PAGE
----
Pithy and Powerful: the Crucified-style of J.C. Ryle
By Matthew Harper
J.C. Ryle was an excellent preacher and a master prose stylist in an era when florid language was in style. Victorian-era writers were notoriously flowery in their writing. David Holloway notes, J.C. Ryle “was a brilliant writer. Unlike many Victorians (and particularly religious writers) he is still readable today. The style is uniquely his own and from a different day to ours. But what he says is crystal clear." Others have praised his writings.
J. I. Packer summarizes Ryle's style:
At the start of his ministry … Ryle developed a distinctive prose style that served him equally well as preacher, debater, speechmaker, counselor, and writer. It was a brisk, blunt style, pungent and persuasive, made up of short, abrupt, in-your-face sentences, rarely with more than one subordinate clause, all regularly piled together to produce cumulative and drumbeat effects.
Like Charles Spurgeon, Ryle was primarily a preacher and most of his writings are made up of sermons he preached and tracts he distributed. Nevertheless, his writing style still has applicability for everyone who writes. Readers today haven't changed much from the audience of Ryle’s day; he held their attention through engaging content and a unique style. Ryle had a name for it: the crucified style.
Writing with Crucified-style
Ryle demonstrated that this unique style, applied to both writing and preaching, can be incredibly powerful if executed correctly. It is not accomplished easily, however. As William P. Farley states, "Many have tried to copy his [Ryle's] style, but none have mastered it." Though you may not be able to match Ryle’s style perfectly, let’s look at several ways writers can emulate and implement the pithy and powerful aspects of Ryle’s crucified style.
First, be as simple and concise in your writing as possible. John Piper notes:
Ryle knew the preaching of his day was languishing. It was "dry, heavy, stiff, dull, cold, tame … and destitute of warmth, vivacity, direct appeal, or fire." So he made every effort to break the mold, even as a dignified Bishop of Liverpool. He would keep it simple, but he would untame his preaching. His simple, forceful, clarity was renown. One older lady came to the church hoping to hear the Bishop, but afterwards said to a friend, "I never heard a Bishop. I thought I’d hear something great…. He’s no Bishop. I could understand every word." Ryle took it as a great compliment.
Ryle was simple and straightforward. When a simple word will suffice in your writing, use it instead of the more flowery synonym. In Simplicity in Preaching, Ryle admonished pastors to "[t]ry to use in all your sermons, as far as you can—simple words," to "beware of writing many lines without coming to a pause," and to "[b]eware of colons and semicolons." Always keep your sentences on the shorter side—this holds the reader’s attention and also helps you communicate more complete thoughts in each paragraph.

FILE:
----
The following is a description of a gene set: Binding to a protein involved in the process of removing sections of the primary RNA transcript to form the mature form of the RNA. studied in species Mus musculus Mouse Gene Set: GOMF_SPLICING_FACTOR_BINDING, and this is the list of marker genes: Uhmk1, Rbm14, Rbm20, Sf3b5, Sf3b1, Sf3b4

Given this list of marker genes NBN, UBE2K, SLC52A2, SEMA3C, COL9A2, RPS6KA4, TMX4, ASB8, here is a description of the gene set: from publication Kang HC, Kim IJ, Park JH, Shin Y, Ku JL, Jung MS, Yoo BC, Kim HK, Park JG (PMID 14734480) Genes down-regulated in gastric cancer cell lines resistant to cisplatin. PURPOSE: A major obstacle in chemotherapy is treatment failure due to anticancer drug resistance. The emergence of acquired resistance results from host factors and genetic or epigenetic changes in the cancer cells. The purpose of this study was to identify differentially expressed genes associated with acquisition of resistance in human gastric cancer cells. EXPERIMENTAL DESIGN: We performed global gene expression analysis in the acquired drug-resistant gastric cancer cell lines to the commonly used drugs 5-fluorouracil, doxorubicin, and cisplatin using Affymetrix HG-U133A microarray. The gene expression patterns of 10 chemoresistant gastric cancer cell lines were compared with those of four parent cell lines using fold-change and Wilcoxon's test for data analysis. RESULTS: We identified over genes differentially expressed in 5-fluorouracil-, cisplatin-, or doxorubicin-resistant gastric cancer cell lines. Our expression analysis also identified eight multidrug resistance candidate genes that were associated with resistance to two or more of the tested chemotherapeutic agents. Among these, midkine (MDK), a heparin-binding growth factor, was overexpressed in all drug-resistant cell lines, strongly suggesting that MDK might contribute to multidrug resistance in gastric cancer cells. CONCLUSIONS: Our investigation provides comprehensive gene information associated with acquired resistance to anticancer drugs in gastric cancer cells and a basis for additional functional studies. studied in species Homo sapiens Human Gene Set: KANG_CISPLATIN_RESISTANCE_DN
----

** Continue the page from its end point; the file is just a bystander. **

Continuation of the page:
The last admonition Ryle gives is to beware of colons and semicolons. William Zinsser notes in his On Writing Well that "[t]here is a 19th-century mustiness that hangs over the semicolon" and "it should be used sparingly by modern writers of nonfiction." Zinsser applies the same critique to the colon. Though Ryle wrote in that musty century, he was ahead of his time in terms of simplicity and punctuation. In your own writing, avoid punctuation that will slow down your writing and make your reader bored. Use punctuation purposefully.
Another aspect of Ryle’s style was his masterful use of repetition. John Newby explains that Ryle’s use of it came about because "[y]ears of pastoral experience probably convinced Ryle that a truth would be best remembered if 'hammered home' by repetition," but that "[i]t is not so much that he says the same thing over again, as that he uses different lines of evidence to emphasise[sic] the same truth."
Do not be redundant, but when you want to emphasize a particular point, be willing to forcefully repeat it. Consider this example from Ryle’s Holiness, where he emphasizes the effects of lukewarm Christianity:
But suddenly some unlooked for trial assails them. Their property makes itself wings, and flies away. Their own health fails. Death come up into their house. Tribulation or persecution ariseth, because of the Word. And where now is their faith? Where is the strong confidence they thought they had? Where is their peace, their hope, their resignation? Alas, they are sought for and not found.
Redundancy is drudgery, but effective repetition draws the reader in and helps them see a subject from multiple angles.
Though J.C. Ryle’s style may not be perfectly imitated, contemporary writers can draw many helpful principles from the 19th-century Anglican bishop. Keep it simple, keep it short, avoid semi-colons and colons, and use effective repetition. Apply these tips, and you will see your writing grow more pithy and powerful than ever before.
Farley, Ian D. J.C. Ryle: First Bishop of Liverpool. Waynseboro, GA: Paternoster Publishing, 2000.
Farley, William P. "J.C. Ryle: A 19th-century Evangelical." Enrichment Journal, Fall 2006, accessed November 20, 2016, http://enrichmentjournal.ag.org/200604/200604_120_jcryle.cfm.
Holloway, David. http://www.christian.org.uk/wp-content/uploads/j-c-ryle.pdf.
Newby, John. https://dspace.nwu.ac.za/handle/10394/852
Packer, J. I. Faithfulness and Holiness. Wheaton, IL: Crossway, 2010.
Piper, John. "'The Frank and Manly Mr. Ryle': The Value of Masculine Ministry," http://cbmw.wpengine.com/wp-content/uploads/2013/03/JBMW-Spring-12-Complete.pdf.
Ryle, J.C. Holiness: Its Nature, Hindrances, Difficulties, & Roots. Peabody, MA: Hendrickson Publishers, 2017.